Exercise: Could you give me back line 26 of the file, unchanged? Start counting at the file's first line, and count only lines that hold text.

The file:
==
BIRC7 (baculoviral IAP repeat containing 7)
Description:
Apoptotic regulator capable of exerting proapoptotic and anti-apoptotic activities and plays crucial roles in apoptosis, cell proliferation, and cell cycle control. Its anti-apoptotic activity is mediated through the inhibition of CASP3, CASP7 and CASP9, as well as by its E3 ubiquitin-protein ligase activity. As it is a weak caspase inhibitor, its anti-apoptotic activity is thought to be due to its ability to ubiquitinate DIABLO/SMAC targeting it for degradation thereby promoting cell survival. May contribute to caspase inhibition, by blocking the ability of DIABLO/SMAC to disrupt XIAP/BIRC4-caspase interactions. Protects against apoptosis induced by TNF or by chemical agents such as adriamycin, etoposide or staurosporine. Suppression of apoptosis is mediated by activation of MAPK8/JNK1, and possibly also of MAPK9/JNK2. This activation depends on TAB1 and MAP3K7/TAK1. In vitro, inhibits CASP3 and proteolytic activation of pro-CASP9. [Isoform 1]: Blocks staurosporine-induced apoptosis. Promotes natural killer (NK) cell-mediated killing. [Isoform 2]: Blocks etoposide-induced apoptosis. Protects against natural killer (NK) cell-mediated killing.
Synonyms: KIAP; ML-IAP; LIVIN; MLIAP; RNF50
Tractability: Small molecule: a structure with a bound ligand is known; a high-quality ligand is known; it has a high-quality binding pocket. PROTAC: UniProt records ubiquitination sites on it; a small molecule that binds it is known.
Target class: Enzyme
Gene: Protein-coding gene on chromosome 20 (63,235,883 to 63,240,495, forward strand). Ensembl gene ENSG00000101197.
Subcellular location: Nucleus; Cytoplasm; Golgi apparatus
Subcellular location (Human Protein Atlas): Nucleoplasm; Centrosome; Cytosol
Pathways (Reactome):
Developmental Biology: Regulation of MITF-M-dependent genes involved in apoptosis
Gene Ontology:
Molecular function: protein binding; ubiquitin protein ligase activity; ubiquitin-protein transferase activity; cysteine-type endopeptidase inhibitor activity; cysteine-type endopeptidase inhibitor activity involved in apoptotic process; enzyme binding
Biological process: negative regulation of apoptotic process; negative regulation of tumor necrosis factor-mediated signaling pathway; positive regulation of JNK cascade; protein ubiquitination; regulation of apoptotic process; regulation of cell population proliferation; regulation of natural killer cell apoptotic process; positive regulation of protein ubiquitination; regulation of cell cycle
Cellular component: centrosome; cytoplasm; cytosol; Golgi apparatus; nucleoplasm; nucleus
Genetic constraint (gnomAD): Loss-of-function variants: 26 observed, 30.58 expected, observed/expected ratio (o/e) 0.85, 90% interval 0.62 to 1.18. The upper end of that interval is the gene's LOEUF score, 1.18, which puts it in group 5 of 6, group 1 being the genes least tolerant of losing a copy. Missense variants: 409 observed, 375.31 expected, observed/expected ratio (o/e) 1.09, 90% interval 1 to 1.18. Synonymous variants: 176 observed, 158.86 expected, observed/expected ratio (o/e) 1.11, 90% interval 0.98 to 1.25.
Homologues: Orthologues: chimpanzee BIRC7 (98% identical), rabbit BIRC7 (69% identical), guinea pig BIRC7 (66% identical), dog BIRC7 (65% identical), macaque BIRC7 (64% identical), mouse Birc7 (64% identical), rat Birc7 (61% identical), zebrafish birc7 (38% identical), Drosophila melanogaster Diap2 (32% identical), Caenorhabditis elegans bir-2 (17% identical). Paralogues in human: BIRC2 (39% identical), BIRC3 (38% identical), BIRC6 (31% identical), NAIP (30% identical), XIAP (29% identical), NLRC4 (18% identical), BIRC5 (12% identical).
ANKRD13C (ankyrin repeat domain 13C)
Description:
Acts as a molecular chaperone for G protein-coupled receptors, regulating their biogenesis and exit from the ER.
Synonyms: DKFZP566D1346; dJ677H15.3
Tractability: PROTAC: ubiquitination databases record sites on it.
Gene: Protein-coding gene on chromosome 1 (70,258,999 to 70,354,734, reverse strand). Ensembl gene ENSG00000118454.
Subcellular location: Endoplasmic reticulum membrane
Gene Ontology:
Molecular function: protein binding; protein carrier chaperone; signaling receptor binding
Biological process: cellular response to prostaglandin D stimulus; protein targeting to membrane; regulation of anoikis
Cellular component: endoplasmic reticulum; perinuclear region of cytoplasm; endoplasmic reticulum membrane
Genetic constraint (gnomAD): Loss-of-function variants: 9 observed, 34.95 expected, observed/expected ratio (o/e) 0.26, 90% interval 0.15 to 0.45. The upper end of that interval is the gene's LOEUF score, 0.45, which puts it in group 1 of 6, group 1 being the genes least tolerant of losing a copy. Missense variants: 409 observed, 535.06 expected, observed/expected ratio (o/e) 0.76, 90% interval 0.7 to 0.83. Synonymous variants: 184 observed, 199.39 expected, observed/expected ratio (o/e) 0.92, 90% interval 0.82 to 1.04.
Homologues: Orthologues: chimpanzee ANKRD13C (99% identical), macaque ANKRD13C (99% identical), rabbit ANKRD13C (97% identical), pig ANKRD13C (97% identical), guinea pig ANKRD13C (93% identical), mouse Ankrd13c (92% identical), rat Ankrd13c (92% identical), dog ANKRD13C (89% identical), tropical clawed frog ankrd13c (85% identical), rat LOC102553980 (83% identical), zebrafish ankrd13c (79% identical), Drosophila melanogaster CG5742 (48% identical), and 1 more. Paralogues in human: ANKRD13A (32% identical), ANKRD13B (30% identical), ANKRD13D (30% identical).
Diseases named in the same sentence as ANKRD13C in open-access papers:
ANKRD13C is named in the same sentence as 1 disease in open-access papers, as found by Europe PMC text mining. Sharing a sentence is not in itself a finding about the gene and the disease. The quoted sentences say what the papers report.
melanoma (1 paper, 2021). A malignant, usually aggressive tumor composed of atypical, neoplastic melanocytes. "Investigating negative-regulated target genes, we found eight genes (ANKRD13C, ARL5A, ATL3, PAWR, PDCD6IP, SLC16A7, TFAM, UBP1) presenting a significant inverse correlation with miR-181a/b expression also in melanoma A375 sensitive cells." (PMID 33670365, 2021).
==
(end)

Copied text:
Molecular function: protein binding; protein carrier chaperone; signaling receptor binding